Brigitte Heuser shares her love for Marlene Dietrich and Maria Callas | OUTInPerth

When singer Brigitte Heuser returned to Perth from Europe she started performing around town, people often asked her what kind of music she performed.

Having straddled the world of cabaret and opera, Heuser would offer the answer of “everything from Marlene to Maria” as he name-checks iconic German film star and cabaret artist Marlene Dietrich and legend of the Greek-American opera Maria Callas.

Her reference to the two singers got Heuser thinking about the parallels between the lives and careers of the two legendary singers, and from there, she created a new cabaret show that celebrates their lives and their music.

“It’s not about presenting a Wikipedia page, because people can read about these people online, but it’s me who intertwines the stories of their lives; and they had some similarities. They both lived for their art, they were icons, and they reach the heights, they are both absolute stars who had enormous legendary status. Heuser said of the thoughts behind the new show.

“I love the music of both, and I wanted to explore and see what songs I could do in a show and transition from one to the other, some of Marlene’s songs reflect very well what Callas would have felt in her life. private.”

While both artists reached the pinnacle of their respective professions, they both had enormous personal lives, albeit very different lives. While Maria Callas gave up her singing career for her lover Aristotle Onassis, she spent her last years being alone, Dietrich just worked and worked and would have had a flow of different lovers.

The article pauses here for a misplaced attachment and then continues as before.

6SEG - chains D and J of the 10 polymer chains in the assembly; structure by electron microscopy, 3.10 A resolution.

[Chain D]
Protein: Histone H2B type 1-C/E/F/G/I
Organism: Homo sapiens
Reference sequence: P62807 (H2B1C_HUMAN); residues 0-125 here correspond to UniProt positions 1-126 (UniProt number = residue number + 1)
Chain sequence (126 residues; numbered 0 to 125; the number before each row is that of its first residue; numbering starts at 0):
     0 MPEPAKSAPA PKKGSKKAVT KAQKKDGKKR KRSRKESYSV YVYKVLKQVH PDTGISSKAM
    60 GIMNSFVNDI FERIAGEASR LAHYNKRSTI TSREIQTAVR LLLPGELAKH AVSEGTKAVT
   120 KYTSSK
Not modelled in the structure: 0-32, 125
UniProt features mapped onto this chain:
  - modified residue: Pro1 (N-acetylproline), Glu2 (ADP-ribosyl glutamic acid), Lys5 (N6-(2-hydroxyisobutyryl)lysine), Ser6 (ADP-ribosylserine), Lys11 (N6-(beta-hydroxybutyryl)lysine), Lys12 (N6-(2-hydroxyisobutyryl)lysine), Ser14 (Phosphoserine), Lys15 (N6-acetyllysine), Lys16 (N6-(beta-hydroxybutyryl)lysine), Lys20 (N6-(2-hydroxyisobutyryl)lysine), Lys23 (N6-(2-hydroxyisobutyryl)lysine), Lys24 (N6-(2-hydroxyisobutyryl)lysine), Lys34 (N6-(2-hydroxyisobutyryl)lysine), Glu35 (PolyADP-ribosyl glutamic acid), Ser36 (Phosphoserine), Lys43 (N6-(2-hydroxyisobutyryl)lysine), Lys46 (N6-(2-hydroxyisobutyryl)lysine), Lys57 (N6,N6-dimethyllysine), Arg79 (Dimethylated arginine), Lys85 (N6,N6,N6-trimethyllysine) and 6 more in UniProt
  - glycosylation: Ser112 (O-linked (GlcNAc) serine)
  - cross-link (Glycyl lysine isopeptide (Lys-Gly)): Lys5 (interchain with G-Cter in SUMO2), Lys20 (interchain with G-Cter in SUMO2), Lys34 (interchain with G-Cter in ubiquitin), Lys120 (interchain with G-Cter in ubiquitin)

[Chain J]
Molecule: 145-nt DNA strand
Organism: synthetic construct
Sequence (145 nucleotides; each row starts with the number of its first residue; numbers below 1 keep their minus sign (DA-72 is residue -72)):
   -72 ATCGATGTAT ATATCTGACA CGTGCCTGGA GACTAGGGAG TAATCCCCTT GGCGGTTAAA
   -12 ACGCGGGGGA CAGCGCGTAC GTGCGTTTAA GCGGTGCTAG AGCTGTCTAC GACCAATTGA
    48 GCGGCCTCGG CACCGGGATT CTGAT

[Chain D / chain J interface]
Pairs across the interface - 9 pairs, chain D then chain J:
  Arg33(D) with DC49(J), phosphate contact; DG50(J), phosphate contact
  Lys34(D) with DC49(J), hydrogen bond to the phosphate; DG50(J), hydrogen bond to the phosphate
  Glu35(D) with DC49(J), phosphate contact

Both stars have been remembered in popular culture in different ways, Callas was captured in Terrence McNally’s play master class, while for many young people the most common reference they have to Marlene Dietrich is the tributes Madonna gave at her music concerts.

“In more diverse communities I would say Marlene is an icon and is better known, but in the wider, less cultured audience they don’t know that either. With my music I always like to bring something to people they’ve never seen before,” Heuser said.

The singer shared that she grew up in New Zealand in a family of German descent and because her father was a musician, she was exposed to many types of music.

“Opera and classical music and performance has always been on my mind, but for others it’s not, so you’re not expected to know anything about it. The kind of way I bring opera to cabaret is easy exposure, it’s not like going to a three-hour opera and having to read about it.

Heuser shared that she’s always intrigued by how people discover and fall in love with opera, and says most people don’t realize how much work they already know from advertising and movies.

While opera is often performed in large halls with an orchestra, Heuser says it also successfully transitions into the intimate world of cabaret.

“I do it with a pianist as opposed to an orchestra, but that’s taken out of context, we just do one tune, not the big numbers. Many operas, however, are written for smaller spaces, such as Baroque opera and even Mozart with a smaller orchestra. Even Wagner, and maybe some Verdi, where people expect massive sound and huge productions, which can be taken in a new context and presented in a smaller space and people will love it.

“People love it as a first experience because it’s actually more engaging, the walls are completely knocked down. There’s not a big orchestra pit and a huge auditorium, just you up there… at the end of the account, cabaret is about telling stories and I think opera translates very well.

Brigitte Heuser will perform Maria, Marlene and me June 23-24 as part of the Perth International Cabaret Festival. Tickets are on sale now.

Graeme Watson

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